Linton was the only boy who had a pair of skates equal to Randolph's. He, too, was a contestant, but, being three years younger than Luke and Randolph, had no expectation of rivaling them.
Randolph had his friends near him, administering the adulation he so much enjoyed.
"I have no doubt you'll get the watch, Randolph," said Sam Noble. "You're a better skater any day than Luke Larkin."
"Of course you are!" chimed in Tom Harper.
"The young janitor doesn't think so," said Randolph, his lips curling.
"Oh, he's conceited enough to think he can beat you, I make no doubt," said Sam.
"On those old skates, too! They look as if Adam might have used them when he was a boy!"
This sally of Tom's created a laugh.
"His skates are old ones, to be sure," said Randolph, who was quick-sighted enough to understand that any remark of this kind might dim the luster of his expected victory. "His skates are old enough, but they are just as good for skating as mine."
"They won't win him the watch, though," said Sam.
"I don't care for the watch myself," said Randolph, loftily. "I've got a silver one now, and am to have a gold one when I'm eighteen. But I want to show that I am the best skater. Besides, father has promised me ten dollars if I win."
"I wish I had ten dollars," said Sam, enviously.
He was the son of the storekeeper, and his father allowed him only ten cents a week pocket-money, so that ten dollars in his eyes was a colossal fortune.
"I have no doubt you would, Sam," said Tom, joyously; "but you couldn't be trusted with so much money. You'd go down to New York and try to buy out A. T. Stewart."
"Are you ready, boys?" asked Mr. Hooper.
Most of the boys responded promptly in the affirmative; but Luke, who had been tightening his straps, said quickly: "I am not ready, Mr. Hooper. My strap has broken!"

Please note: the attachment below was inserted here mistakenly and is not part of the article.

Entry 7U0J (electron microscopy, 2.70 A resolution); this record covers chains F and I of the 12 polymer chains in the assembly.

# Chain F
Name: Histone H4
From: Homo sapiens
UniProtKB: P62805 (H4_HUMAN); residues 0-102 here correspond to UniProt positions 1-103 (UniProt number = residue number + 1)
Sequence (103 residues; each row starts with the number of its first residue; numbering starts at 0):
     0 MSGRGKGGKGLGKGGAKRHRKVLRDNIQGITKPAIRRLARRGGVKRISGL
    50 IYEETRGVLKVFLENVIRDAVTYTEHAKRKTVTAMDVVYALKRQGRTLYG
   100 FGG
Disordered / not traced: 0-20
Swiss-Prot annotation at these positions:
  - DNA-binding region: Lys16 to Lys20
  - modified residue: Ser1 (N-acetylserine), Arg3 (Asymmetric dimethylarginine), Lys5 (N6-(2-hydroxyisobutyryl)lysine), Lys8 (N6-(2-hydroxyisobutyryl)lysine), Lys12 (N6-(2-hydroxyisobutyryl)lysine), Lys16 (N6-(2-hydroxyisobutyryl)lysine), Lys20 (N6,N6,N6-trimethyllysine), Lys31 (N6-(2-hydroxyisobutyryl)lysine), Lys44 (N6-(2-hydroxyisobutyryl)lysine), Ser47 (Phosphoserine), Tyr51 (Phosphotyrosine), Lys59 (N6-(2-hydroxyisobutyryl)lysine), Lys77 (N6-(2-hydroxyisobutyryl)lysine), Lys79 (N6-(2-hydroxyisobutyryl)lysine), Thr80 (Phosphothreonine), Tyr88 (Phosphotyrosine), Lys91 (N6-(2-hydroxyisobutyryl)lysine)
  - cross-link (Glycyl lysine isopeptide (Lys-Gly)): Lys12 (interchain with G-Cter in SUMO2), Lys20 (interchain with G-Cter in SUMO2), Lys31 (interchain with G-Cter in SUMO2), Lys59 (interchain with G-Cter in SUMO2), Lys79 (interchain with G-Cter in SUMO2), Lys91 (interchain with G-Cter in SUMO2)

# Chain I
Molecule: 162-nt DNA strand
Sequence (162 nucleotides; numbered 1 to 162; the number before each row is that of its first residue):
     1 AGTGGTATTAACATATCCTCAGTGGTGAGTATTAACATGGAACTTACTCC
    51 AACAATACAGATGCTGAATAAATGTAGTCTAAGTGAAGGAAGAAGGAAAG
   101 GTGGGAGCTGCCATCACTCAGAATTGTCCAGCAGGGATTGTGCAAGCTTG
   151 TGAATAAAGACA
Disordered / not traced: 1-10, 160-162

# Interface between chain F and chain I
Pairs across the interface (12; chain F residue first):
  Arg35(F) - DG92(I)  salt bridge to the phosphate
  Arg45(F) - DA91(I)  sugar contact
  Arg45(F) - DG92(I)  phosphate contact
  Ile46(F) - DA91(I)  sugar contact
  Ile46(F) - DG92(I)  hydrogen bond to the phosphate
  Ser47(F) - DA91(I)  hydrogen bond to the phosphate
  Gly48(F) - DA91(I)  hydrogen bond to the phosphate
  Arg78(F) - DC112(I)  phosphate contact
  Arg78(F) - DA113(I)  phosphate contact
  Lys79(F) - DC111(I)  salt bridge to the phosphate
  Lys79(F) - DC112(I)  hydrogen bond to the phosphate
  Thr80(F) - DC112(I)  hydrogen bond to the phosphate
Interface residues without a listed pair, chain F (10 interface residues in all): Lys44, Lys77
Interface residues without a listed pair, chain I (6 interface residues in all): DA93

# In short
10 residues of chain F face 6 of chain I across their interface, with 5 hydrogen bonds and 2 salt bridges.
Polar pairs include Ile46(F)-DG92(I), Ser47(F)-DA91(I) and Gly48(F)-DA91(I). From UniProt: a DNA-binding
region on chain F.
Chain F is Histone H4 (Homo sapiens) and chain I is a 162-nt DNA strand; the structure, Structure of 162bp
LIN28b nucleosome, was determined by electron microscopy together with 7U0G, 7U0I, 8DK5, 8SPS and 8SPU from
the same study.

"Indeed, Luke, I am sorry to hear it," said the teacher, approaching and examining the fracture. "As matters stand, you can't skate."
Randolph's eyes brightened. Confident as he professed to feel, he knew that his chances of success would be greatly increased by Luke's withdrawal from the list.
"The prize is yours now," whispered Tom.
"It was before," answered Randolph, conceitedly.
Poor Luke looked disappointed. He knew that he had at least an even chance of winning, and he wanted the watch. Several of his friends of his own age had watches, either silver or Waterbury, and this seemed, in his circumstances, the only chance of securing one. Now he was apparently barred out.
"It's a pity you shouldn't skate, Luke," said Mr. Hooper, in a tone of sympathy. "You are one of the best skaters, and had an excellent chance of winning the prize. Is there any boy willing to lend Luke his skates?"
"I will," said Frank Acken.
"My dear boy," said the teacher, "you forget that your feet are several sizes smaller than Luke's."
"I didn't think of that," replied Frank, who was only twelve years old.
"You may use my skates, Luke," said Linton Tomkins. "I think they will fit you."
Linton was only thirteen, but he was unusually large for his age.
"You are very kind, Linton," said Luke, "but that will keep you out of the race."
"I stand no chance of winning," said Linton, "and I will do my skating afterward."
"I don't think that fair," said Randolph, with a frown. "Each boy ought to use his own skates."
"There is nothing unfair about it," said the teacher, "except that Luke is placed at disadvantage in using a pair of skates he is unaccustomed to."
Randolph did not dare gainsay the teacher, but he looked sullen.
"Mr. Hooper is always favoring that beggar!" he said in a low voice, to Tom Harper.
"Of course he is!" chimed in the toady.
"You are very kind, Linny," said Luke, regarding his friend affectionately. "I won't soon forget it."